Tag Archives: Jack Beck

The Green Green Grass of Home – – –

In Jack’s weekly guest post he continues to complain – whit’s he like?

One of the things I’ve never really got used to living here, is the rate that everything suddenly starts growing once the temperature rises and the summer thunderstorms hit. I mean grass, weeds and things that might or might not be weeds. One of our regular customers paused to admire some mint that’s taking over part of the front yard and asked if she could volunteer her daughters to ‘tidy up’. Please, please I said!

Between running the bookstore, an annual tour of Scotland, an annual Celtic festival, a weekly radio show and trying to keep on top of the upkeep of a 1903 building, there’s little time left for gardening.

The irony, of course, is that even if we had the time and inclination, we are actually completely useless gardeners. We grow tomato plants from seed and then plant them out where they quickly die – same with most other things – potatoes, peas, brussel sprouts, peppers – – -. We rarely even keep house-plants going for any time.

Meanwhile that pesky grass needs mowing, and the weeds need whacking – assuming I don’t expire trying to get the mower and weed-whacker started!

But wait! “What light through yonder window breaks – – – -”

So yes – Sunshine is good and so is the lack of snow, not to mention longer days and tee-shirt temperatures. I’ll fly into Edinburgh this Monday morning and will be reminded of that quite forcibly I suspect! So I can’t complain can I?

“Sumer is icumen in – – – -“

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The Monday Book falls on a Wednesday this Week

 

We apologize for the irregular blogs of late and are trying to get back on track! Here’s Jack’s review of 44 Scotland Street by Alexander McCall-Smith

 

I’m a huge fan of McCall-Smith, ever since I began devouring his No1 Ladies’ Detective Agency series. But he has a number of others that deserve attention, including Corduroy Gardens and the Scotland Street one.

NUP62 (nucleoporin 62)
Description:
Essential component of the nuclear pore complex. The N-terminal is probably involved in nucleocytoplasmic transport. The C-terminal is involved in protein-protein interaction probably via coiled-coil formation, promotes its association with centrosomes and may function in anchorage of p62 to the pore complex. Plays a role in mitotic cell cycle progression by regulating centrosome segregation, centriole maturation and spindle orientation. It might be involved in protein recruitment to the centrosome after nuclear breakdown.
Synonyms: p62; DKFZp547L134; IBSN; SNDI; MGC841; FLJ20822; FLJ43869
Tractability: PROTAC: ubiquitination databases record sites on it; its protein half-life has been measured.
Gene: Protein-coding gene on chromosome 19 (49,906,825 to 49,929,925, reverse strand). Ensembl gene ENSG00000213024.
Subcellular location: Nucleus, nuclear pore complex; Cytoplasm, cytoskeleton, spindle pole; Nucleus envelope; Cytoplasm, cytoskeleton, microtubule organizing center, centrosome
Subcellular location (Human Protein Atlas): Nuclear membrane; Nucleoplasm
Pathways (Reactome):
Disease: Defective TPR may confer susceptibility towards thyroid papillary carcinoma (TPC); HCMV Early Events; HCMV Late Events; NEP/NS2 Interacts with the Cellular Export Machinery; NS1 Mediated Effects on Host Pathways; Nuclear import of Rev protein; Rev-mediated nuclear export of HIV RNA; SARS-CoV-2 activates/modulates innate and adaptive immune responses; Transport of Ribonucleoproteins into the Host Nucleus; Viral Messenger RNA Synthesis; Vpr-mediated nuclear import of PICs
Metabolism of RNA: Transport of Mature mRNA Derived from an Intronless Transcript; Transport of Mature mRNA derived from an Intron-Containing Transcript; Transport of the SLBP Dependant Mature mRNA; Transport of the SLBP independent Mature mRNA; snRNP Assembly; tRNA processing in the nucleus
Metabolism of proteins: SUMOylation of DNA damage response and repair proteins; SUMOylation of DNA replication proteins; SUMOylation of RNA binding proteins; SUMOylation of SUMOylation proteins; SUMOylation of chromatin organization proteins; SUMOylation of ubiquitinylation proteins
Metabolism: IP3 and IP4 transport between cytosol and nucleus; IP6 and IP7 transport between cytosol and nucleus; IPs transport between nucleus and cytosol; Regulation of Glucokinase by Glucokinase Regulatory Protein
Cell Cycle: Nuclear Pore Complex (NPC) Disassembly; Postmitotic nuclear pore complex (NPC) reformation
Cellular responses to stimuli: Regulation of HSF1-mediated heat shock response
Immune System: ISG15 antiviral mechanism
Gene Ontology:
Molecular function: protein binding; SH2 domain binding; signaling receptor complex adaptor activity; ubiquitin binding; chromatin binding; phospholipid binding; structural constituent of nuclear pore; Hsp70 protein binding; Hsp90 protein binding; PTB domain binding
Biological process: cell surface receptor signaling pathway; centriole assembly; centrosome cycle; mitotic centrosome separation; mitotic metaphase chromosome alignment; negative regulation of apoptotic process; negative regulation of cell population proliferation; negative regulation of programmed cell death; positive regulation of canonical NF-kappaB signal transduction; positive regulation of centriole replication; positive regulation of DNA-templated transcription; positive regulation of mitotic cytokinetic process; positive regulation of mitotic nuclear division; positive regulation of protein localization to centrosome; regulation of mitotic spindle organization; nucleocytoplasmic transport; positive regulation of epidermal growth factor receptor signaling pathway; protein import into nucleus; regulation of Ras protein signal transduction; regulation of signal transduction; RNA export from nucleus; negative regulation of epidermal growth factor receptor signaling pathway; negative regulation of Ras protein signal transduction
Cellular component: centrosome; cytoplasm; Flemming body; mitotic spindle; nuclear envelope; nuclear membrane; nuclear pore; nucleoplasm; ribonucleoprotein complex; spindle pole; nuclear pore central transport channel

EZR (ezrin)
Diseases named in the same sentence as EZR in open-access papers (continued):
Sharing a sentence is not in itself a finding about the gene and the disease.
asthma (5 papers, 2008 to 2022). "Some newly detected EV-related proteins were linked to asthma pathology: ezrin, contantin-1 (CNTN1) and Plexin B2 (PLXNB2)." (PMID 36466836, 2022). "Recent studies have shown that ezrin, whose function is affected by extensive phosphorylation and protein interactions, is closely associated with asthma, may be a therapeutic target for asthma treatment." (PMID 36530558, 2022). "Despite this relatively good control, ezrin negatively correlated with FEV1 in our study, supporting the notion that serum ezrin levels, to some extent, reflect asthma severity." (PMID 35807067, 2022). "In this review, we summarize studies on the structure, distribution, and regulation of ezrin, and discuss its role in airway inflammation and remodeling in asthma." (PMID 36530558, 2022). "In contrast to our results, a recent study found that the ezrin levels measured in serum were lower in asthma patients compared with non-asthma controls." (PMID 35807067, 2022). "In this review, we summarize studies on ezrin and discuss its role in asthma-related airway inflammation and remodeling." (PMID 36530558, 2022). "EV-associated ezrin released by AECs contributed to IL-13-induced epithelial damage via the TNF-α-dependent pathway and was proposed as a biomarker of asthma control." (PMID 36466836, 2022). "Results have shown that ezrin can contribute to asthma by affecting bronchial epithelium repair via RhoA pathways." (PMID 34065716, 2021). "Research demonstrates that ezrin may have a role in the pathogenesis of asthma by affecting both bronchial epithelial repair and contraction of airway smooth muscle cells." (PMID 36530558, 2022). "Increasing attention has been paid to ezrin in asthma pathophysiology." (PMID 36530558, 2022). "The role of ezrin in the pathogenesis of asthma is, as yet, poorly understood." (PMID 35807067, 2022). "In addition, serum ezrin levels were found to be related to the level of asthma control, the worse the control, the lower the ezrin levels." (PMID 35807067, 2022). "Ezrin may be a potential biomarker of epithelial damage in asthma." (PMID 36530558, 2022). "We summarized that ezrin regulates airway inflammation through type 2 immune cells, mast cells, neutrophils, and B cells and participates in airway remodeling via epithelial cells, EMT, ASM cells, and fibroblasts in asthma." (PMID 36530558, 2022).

I should explain right away that I lived most of my life within 30 minutes’ drive of the center of Edinburgh, where this series is set, so I’m very familiar with Scotland Street and the surrounding Georgian part of the city. McCall-Smith captures not only the geography beautifully, but its character through the residents, from the rugby following upper middle class to the quirky academics, the hard working cafe owner and the inimitable and much put-upon child of a demanding liberal-minded mother.

 

This series started as a serial in one of Scotland’s national newspapers and quickly built a devoted following. So much so that McCall-Smith was persuaded (by them) to turn it into a real book and then to publish two more follow-ups.

 

The one I’ve just finished re-reading is the second book (although I have read them all), and I was once again captivated by his ability to get right inside the mind of his characters – not just their surface characteristics, what they say and do, but what lies behind them; the professional or cultural world they inhabit. This might seem like a recipe for boredom, but he is such a wonderful observer of human nature and has such a way with words that it never is. Of course he lives in the Edinburgh Georgian ‘new town’ of which he writes and in many ways is just setting down what he lives and experiences every day.

 

Finally – just like in the Corduroy Gardens series this one has a dog as one of its main characters and I absolutely love how (in both cases) McCall Smith relates to his readers the world from the dog’s point of view. Anyone who has ever been owned by a dog will get it!

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Jack was Up Late Last Night: everything you wanted to know about Scottish politics but were afraid to ask….

In honor of the election held in the United Kingdom yesterday, Jack brings you this historic guest post…..

Scotland-independenceThere was an election yesterday in the UK (The United Kingdom – not the University of Kentucky) and many of our American friends have been asking me about it.

Although some eight parties ran, the UK parliamentary voting system pretty much ensures that elections are a ‘two horse race’. Either the Conservative Party or the Labour Party gets a majority; think Republicans and Democrats. All the seats are up for grabs; it’s as if we vote for all the state governors and the president at the same time, for a term of five years.

Scotland has 59 seats out of about 650 and historically most have gone to the Labour Party. In the early hours of this morning, however, everything changed. The Scottish National Party went from 6 seats to 56, while the Labour and Conservative parties ended up with one each, along with one for the small Liberal Democrat Party. Poor lonely souls; ♪ three is the loneliest number. ♪

Now remember, the United Kingdom is three small countries (Wales, Scotland and N. Ireland) joined at the hip to one big country: England. And England/Wales voted Conservative; if you think Scotland has it bad, Wales is actually counted as part of England even though it’s a separate country. Don’t ask; it’s confusing to those who live there too.